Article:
Remember my post a few weeks back, “The Clothesline Method?” If we string our line from Story Start to Story Finish and hang on it just three or four of these battles, we’ve got, in page-count terms, at least half of our book already. Not bad.
What about theme? Let’s dig a little deeper into those first two sentences.
I have always been a soldier. I have known no other life.
Embedded in this phrasing is the idea of destiny. “I have always …. ” “I have known no other … ” The sense in these sentences is of a fate or calling established at birth or even before. These twelve words have a momentum as well, like notes in a melody. Here are the sentences I followed them with, trying only to sustain the tune:
… All that I know [of warfare], I knew at thirteen and, truth to tell, at ten or younger. As a boy I instinctively understood the ground, the march, the occasion, and the elements … the drawing up of troops came as second nature to me: I simply looked; all showed itself clear. My father [Philip of Macedonia] was the greatest soldier of his day, perhaps the greatest ever. Yet when I was ten I informed him that I would excel him. By twenty-three I had done so.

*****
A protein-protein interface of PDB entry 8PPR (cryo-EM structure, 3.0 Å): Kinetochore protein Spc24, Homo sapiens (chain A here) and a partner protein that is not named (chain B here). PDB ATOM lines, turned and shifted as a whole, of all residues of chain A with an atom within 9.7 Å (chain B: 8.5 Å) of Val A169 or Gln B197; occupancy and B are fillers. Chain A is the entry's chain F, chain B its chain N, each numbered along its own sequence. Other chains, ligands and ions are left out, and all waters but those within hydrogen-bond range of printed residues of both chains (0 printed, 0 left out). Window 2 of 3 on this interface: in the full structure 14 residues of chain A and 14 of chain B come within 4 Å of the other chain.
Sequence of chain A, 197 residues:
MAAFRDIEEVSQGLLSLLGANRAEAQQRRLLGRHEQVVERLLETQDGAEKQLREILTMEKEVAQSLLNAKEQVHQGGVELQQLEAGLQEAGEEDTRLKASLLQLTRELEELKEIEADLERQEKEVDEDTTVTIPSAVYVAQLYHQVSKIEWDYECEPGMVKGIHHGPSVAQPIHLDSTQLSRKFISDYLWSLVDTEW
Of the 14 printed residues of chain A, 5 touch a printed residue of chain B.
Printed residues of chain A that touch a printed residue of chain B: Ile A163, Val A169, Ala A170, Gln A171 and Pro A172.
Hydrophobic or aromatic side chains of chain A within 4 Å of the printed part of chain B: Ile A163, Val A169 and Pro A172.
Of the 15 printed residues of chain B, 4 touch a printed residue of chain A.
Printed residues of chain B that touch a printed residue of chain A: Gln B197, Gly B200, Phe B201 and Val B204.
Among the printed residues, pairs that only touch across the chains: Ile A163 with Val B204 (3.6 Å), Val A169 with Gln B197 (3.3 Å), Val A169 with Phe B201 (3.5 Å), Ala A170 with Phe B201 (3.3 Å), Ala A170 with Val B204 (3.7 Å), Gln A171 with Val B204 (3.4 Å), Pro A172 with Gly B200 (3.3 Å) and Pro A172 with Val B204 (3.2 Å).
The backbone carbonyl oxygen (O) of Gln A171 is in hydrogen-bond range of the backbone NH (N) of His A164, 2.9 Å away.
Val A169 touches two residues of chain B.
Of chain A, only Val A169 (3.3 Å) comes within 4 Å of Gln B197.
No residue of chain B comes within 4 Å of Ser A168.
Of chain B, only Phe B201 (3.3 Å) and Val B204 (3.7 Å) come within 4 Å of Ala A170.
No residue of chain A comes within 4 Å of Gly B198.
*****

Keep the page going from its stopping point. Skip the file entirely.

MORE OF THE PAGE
The Greeks had a word: daimon. The Roman equivalent is the Latin word genius. Both refer to an inhering spirit—divine in origin, all-knowing yet itself unknowable—which appears, twinned with us from birth, and guides and inspires our passage throughout our lifetime. If there ever was an individual whose career embodied possession by a daimon or a genius, it was Alexander.
What was Alexander’s daimon? Ambition? Lust for conquest? The passion for ultimate ascendancy to the point, even, of being called a god?
Could this daimon be our antagonist? Is this the real force that Alexander fought against, more so than even the physical kings and armies he conquered?
If the answer is yes (and my instinct tells me that it is) then we can safely say that from just two sentences, twelve words, we have identified our protagonist, our narrator, our point of view, probably two hundred pages of story, our theme, and our villain—with a lot more, we hope, still to be unearthed. The goddess, we must admit, knows how to pack a lot of dynamite into a very small package.
We’ll continue this investigation in next week’s post.